In 1999, the Australian government privatised the statutory Australian Wheat Board and created AWB Limited, transferring the Board's assets and its export monopoly to a grower-controlled company. In 2000, allegations surfaced that AWB Limited had made payments to Saddam Hussein's Iraqi regime in order to secure lucrative wheat exports worth $500 million per annum. Such actions violated the terms of the United Nations' Oil-for-Food Programme and became one of the biggest corporate scandals in Australian history. It also placed considerable pressure on senior ministers in John Howard's coalition government who were vulnerable on a number of issues, including the existence of numerous warning signs and the extent of ministerial awareness. The purpose of this article is to outline and examine the federal government's role in managing the ensuing blame game. It utilises literature on policy fiascos and blame management to create a conceptual framework that is then applied to the unfolding dynamics of the AWB Limited case. It examines issues such as the roles played by the Cole Inquiry and the political language of ministers in steering blame away from ministers and towards AWB Limited and the UN.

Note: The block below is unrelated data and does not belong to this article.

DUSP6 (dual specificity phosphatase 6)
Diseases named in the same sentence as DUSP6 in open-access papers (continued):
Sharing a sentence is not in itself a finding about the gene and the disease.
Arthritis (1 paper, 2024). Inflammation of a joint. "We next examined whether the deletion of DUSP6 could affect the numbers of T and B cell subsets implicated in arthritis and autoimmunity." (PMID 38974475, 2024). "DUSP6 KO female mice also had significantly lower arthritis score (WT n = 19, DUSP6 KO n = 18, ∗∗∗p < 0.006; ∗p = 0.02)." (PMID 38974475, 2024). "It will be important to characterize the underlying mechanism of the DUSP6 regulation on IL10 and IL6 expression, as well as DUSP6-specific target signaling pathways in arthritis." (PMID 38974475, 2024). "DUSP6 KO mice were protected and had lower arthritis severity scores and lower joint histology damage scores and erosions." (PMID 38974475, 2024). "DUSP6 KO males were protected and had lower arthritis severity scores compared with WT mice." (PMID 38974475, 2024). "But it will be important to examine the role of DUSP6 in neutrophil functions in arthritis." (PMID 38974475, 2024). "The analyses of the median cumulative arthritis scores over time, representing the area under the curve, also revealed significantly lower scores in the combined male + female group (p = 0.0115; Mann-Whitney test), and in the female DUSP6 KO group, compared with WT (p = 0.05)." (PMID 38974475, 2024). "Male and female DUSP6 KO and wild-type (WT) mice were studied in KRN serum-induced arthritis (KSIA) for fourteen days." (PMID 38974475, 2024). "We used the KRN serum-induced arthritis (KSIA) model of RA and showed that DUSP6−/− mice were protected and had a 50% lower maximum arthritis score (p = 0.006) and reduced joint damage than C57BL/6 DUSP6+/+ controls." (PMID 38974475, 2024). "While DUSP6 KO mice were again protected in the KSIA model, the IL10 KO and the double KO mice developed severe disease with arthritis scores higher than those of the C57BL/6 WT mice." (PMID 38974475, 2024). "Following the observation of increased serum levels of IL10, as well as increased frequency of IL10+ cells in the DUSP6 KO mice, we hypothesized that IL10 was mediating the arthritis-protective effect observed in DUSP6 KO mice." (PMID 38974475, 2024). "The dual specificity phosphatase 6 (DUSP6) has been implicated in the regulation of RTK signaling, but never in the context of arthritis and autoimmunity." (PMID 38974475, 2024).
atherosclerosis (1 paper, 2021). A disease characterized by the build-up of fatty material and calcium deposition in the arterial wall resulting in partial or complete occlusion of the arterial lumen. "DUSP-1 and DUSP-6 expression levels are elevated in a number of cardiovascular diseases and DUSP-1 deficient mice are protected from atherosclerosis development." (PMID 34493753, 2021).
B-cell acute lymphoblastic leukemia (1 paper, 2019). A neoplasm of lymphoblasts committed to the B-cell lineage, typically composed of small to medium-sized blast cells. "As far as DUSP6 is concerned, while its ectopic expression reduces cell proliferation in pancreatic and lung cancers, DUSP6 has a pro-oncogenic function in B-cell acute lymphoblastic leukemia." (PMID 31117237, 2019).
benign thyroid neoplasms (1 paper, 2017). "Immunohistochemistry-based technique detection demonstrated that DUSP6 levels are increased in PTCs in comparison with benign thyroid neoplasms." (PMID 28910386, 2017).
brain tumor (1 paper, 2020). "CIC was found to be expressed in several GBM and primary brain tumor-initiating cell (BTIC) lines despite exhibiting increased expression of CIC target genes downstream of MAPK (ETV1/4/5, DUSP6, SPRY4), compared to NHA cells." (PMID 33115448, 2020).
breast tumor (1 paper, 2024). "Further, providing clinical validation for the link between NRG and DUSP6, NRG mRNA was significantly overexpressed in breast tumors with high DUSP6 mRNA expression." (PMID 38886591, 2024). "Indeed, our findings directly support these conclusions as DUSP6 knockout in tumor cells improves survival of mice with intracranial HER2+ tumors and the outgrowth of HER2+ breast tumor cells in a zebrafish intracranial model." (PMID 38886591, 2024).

- Australian Wheat Board
- Oil-for-Food Programme